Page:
The teacher needs to facilitate the discussions and promote the activities in a way that will allow pupils to feel safe and valued. Sit in a circle and allow pupils to exchange feelings and ideas. This will hopefully bring up issues important to the pupils which they will feel able to share.
    Talk about scenarios such as “You see a classmate who is upset because of …, what do you do?”. This encourages pupils to think about others feelings and what they can do to help. Another circle time activity is asking pupils to share a positive adjective that describes them.
    We also like the idea of allies groups, which create safe spaces for students to support each other and engage with the school about their needs. Loughborough University has a great page on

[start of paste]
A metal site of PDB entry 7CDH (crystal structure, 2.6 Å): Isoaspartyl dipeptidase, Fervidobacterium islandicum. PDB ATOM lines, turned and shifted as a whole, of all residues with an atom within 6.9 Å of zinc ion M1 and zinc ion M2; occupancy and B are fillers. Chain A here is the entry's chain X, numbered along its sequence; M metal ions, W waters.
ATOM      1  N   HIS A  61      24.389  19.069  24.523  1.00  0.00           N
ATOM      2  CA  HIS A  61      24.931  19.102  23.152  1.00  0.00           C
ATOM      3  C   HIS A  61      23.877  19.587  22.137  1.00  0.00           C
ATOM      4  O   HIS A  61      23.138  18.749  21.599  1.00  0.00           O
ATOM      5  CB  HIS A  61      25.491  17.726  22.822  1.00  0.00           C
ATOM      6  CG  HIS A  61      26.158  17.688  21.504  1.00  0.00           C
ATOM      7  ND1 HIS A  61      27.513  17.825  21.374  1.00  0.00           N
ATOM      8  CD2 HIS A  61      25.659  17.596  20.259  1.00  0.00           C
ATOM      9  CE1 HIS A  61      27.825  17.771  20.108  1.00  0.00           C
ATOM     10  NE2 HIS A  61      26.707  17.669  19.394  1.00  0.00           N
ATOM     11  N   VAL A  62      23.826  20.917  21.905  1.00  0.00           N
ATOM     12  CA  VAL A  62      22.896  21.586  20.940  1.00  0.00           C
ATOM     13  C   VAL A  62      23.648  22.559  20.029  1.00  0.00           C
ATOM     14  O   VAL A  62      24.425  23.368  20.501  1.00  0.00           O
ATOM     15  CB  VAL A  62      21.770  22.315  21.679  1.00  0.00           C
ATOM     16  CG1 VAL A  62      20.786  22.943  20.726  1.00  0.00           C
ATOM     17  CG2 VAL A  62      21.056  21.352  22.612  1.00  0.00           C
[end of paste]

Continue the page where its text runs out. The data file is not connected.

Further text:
Diversity Allies band organisations such as The Kite Trust can often provide training.
  3. Work with Parents –  It’s important that schools work with parents to build on supporting the strategies in school. Helping build on the trust and safe space created by teaching staff. Contact parents and discuss any behavioural problems that may not have been noticed at home. Creating a positive meeting is key and taking care not to make the parent feel they are being patronised for what might have influenced their child. Meet after school or in parents’ evenings.
  4. PSHE – Mental health and emotional wellbeing should form part of your PSHE classes. The content and direction of the classes should be tailored to the age and needs of the pupils. Delivering the right messages can help individuals find the confidence and understanding to seek help when needed. This will lead to discussions and questions relating to mental health and remove the stigma behind talking about their feelings.